This dishwasher’s broken and seared form was fashioned by the shattering events of 18 January 2003 when a firestorm burnt almost 70 per cent of the Territory. Four Canberra residents died and many others, including a helicopter pilot, were severely injured. Five hundred houses were lost across eight suburbs and three forestry settlements.
There were many tragedies involving animals in the 2003 Canberra firestorm. Horses in agistment paddocks and stables died, as did many domestic pets. At Tidbinbilla Nature Reserve graves were dug to bury the many dead native animals. A surviving koala – named Lucky after the event – although badly burned and traumatised, lived until April 2008 and became a symbol of pluck and endurance for residents of the bush capital. Irreplaceable heritage sites were lost in Tidbinbilla Nature Reserve and Namadgi National Park and the beloved Cotter picnic grounds and pub were also destroyed.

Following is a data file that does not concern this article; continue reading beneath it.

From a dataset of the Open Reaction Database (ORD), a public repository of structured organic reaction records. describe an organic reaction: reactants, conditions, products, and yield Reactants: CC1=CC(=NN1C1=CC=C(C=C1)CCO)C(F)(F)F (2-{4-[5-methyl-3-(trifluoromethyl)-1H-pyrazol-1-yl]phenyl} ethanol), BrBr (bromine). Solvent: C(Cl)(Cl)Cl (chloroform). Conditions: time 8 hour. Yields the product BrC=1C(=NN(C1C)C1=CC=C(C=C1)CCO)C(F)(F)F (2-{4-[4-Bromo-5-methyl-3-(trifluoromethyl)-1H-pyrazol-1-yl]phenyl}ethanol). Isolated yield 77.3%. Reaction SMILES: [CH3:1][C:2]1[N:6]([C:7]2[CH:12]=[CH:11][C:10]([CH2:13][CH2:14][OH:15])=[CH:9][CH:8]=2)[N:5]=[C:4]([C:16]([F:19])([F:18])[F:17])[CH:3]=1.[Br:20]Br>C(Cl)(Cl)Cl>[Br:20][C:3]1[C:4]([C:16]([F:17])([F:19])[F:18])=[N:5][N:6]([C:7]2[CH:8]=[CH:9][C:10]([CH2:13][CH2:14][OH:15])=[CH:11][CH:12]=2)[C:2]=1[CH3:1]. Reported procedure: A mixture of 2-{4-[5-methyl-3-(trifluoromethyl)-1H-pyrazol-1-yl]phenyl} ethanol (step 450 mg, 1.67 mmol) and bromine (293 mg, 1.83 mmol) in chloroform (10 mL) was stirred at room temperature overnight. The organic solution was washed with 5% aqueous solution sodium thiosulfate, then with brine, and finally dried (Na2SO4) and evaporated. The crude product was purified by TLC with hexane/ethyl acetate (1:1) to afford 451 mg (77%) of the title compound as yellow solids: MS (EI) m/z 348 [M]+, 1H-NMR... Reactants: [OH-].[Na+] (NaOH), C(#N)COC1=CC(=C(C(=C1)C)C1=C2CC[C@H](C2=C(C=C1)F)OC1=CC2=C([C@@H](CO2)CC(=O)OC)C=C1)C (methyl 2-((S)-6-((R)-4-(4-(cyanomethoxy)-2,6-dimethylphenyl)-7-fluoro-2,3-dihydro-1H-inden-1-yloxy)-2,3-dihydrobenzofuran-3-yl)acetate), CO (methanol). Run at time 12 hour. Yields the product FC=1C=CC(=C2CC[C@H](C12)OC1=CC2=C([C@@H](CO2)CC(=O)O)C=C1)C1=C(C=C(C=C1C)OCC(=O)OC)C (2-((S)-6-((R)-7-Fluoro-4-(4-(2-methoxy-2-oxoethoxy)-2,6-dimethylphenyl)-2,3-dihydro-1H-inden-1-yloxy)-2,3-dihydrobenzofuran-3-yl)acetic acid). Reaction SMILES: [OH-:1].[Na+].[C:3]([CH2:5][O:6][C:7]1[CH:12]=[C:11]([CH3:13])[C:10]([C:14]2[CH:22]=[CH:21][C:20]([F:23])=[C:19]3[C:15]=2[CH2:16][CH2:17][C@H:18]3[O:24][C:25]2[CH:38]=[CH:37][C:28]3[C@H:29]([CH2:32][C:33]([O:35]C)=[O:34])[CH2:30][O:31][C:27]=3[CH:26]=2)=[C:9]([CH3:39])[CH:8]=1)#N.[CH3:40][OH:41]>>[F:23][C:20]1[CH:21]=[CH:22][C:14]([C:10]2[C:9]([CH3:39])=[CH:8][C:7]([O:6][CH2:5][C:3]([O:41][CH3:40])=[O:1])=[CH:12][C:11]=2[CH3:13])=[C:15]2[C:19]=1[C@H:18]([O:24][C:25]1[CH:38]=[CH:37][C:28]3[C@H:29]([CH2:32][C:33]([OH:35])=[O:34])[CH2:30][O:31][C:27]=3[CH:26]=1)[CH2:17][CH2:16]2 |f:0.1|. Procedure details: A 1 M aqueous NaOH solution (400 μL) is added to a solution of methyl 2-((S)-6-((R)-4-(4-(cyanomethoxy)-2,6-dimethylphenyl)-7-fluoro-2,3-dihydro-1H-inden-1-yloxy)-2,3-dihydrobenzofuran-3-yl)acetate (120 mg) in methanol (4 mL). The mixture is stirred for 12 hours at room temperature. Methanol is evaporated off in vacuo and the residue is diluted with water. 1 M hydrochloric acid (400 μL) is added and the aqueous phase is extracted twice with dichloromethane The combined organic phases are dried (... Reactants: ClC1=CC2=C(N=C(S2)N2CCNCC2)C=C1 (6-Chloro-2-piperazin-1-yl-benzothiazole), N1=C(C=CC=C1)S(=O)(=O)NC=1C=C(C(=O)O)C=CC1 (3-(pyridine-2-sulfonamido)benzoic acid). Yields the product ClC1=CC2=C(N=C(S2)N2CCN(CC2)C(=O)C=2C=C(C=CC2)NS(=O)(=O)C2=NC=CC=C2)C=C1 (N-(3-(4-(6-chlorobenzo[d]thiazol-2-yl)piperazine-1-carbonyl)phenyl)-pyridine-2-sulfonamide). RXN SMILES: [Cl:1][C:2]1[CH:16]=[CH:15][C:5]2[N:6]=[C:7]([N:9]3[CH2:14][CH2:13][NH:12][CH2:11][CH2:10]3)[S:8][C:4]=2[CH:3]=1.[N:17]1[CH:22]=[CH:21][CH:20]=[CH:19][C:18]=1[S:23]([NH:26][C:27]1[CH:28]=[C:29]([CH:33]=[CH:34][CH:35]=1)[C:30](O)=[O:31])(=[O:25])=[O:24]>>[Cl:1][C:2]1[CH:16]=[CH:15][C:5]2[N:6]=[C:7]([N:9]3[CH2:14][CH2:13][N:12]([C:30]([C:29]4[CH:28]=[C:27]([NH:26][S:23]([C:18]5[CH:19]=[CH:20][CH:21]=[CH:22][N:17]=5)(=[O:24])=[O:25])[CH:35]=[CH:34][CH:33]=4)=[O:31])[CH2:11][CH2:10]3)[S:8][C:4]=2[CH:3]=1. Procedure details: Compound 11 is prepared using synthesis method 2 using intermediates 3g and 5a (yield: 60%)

Hundreds of people lost precious personal items to the fire: photographs, memorabilia and personal effects, the things kept as reminders of the great and small occasions of their lives and those of their loved ones. Beloved gardens were reduced to charred remains by an event that laid bare the landscape of the city. What emerged from the disaster was the knowledge that Canberra, city and region, had a highly developed sense of community, quite apart from its role as the national capital.
The fully loaded dishwasher is a striking symbol of the ferocity and speed of the firestorm that sweep across Canberra’s western suburbs. Amongst the debris on top of the dishwasher is the charred remains of a mobile phone that was charging on a shelf which came crashing down as the fire raged through the house
112 x 60 x 82 cm
Gift of Christine Marshall-Cox & Stephen Cox 2003